Emerging Technologies/Treatments Bootcamp Session 5: Immunotherapy Trials (2017)

In this series, we will discuss regulatory considerations for conducting clinical trials in the era of emerging technologies and treatments.


Course Syllabus/Topics

Immunotherapy is treatment to stimulate or restore the ability of the immune system to fight infection and disease

Immunotherapy for Cancer:

  • Surgery may not remove every cancer cell
  • Chemotherapy and radiation therapy kill indiscriminately
  • Cancer can recur after apparently successful treatment

Autologous vs Allogeneic:

  • From patient vs from donor
  • HLA type - risk of rejection or GVHD
  • Immunosuppressive therapy

Immunotherapies Being Investigated:

  • Biological response modifiers
  • Tumor infiltrating lymphocytes (TILS)
  • mAb Therapy
  • T cell therapy
  • Dendritic cell therapy
  • Viral therapy
  • Chimeric antigen receptor (CAR-T) T cell therapy
  • Checkpoint inhibitors

Trial Considerations for Immunotherapy:

  • Biological Response Modifiers
    • Large scale manufacturing
    • Readily support large trials
    • Cross-reactivity to endogenous protein the drug mimics
  • Monoclonal Antibodies
    • Specificity in binding
    • Various oncology purposes
    • Concern for loss of efficacy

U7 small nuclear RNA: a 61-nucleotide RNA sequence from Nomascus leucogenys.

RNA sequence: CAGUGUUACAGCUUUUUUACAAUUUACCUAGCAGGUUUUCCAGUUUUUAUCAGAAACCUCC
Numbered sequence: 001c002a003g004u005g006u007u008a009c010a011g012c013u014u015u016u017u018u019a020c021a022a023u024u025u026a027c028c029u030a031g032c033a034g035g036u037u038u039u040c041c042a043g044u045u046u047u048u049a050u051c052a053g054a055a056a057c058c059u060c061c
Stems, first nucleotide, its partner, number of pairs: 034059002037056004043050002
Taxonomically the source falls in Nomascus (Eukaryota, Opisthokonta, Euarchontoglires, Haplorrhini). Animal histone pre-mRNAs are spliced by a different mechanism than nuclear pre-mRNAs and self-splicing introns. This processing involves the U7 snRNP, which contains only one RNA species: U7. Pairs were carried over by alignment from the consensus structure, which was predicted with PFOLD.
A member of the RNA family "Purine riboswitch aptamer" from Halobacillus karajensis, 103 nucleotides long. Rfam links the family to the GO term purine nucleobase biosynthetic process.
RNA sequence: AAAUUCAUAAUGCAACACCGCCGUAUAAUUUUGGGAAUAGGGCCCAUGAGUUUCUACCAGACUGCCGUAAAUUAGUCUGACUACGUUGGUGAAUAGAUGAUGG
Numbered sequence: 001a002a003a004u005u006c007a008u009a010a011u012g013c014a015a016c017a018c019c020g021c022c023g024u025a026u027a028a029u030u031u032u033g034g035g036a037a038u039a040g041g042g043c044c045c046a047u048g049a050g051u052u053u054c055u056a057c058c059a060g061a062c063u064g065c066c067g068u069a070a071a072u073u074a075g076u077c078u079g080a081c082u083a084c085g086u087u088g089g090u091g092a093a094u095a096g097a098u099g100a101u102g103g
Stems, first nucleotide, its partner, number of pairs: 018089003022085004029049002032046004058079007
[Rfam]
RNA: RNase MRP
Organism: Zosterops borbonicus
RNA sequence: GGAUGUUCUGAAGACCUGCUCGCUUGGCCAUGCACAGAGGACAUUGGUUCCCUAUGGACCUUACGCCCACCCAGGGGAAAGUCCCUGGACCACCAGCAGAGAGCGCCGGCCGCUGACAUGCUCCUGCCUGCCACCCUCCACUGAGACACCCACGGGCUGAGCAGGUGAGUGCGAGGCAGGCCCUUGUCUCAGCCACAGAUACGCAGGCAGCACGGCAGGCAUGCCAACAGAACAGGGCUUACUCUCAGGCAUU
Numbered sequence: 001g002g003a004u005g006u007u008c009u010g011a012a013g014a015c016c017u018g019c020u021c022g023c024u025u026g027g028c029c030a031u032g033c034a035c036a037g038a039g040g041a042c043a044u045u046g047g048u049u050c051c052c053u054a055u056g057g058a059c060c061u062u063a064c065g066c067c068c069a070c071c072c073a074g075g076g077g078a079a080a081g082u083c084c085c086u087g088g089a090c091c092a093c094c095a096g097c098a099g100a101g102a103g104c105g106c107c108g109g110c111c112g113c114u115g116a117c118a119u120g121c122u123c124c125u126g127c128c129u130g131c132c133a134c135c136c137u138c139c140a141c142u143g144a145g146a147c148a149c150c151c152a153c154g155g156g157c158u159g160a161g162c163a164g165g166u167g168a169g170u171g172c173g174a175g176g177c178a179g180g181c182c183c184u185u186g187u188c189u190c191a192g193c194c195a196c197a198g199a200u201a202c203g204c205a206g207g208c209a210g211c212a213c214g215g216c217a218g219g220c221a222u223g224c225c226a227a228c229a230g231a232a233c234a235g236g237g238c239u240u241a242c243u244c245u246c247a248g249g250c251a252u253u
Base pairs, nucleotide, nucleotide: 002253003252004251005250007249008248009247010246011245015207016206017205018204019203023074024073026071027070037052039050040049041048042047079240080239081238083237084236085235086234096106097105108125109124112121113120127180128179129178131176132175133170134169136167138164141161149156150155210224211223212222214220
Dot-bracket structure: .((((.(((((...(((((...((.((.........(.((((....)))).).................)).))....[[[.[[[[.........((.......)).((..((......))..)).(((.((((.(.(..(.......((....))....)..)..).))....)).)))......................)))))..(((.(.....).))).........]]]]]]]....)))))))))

• Tumor Infiltrating Lymphocytes
    • Isolation and growing of T cells
    • Personalized therapy
    • Trial size will be smaller than traditional products
    • The matching of HLA between donor and recipient
    • Concern for TILs targeting antigen expressed on health tissue
  • T cell therapy
    • Individualized autologous therapy
  • DC Immunotherapies
    • ICT-107
    • DC cells are highly potent antigen presenting cells
    • DC therapy involve isolation of PBMCs, driving DC formation, activating and exposing DCs to tumor antigen(s), re-introducing them to the patient
    • Fragile autologous cell-based therapy
    • Single patient manufacturing
    • Extremely high cost for large trials
  • Viral-based Immunotherapies
    • Oncolytic viruses
    • Not an autologous product
    • Manufacturing is not individualized
    • Patient and healthcare workers administering the drug cannot be immunocompromised
    • Drug must be stored and shipped at -80°C to maintain viability
  • CAR-T Immunotherapies
    • Clone a chimeric antigen receptor into T cells
    • Allows CAR-T cells to recognized, bind and kill tumor cells
    • Single patient manufacturing
    • Slow dose escalation necessary due to toxicity potential (cytokine release syndrome)
  • Checkpoint Inhibitors:
    • mAbs that are designed to bind and interrupt action of immune system regulators
    • Allows the immune system to rest
    • PD-2; PD-L1; CTLA-4
    • Traditional biotech products allowing large scale manufacturing
    • Readily support large trials
    • Often used in combination with another type of therapy 

Acknowledgement

Accompanying text created by Yelin (David) Hu | Regulatory Science Student Worker | yelinhu@usc.edu


NIH Funding Acknowledgment: Important - All publications resulting from the utilization of SC CTSI resources are required to credit the SC CTSI grant by including the NIH funding acknowledgment and must comply with the NIH Public Access Policy.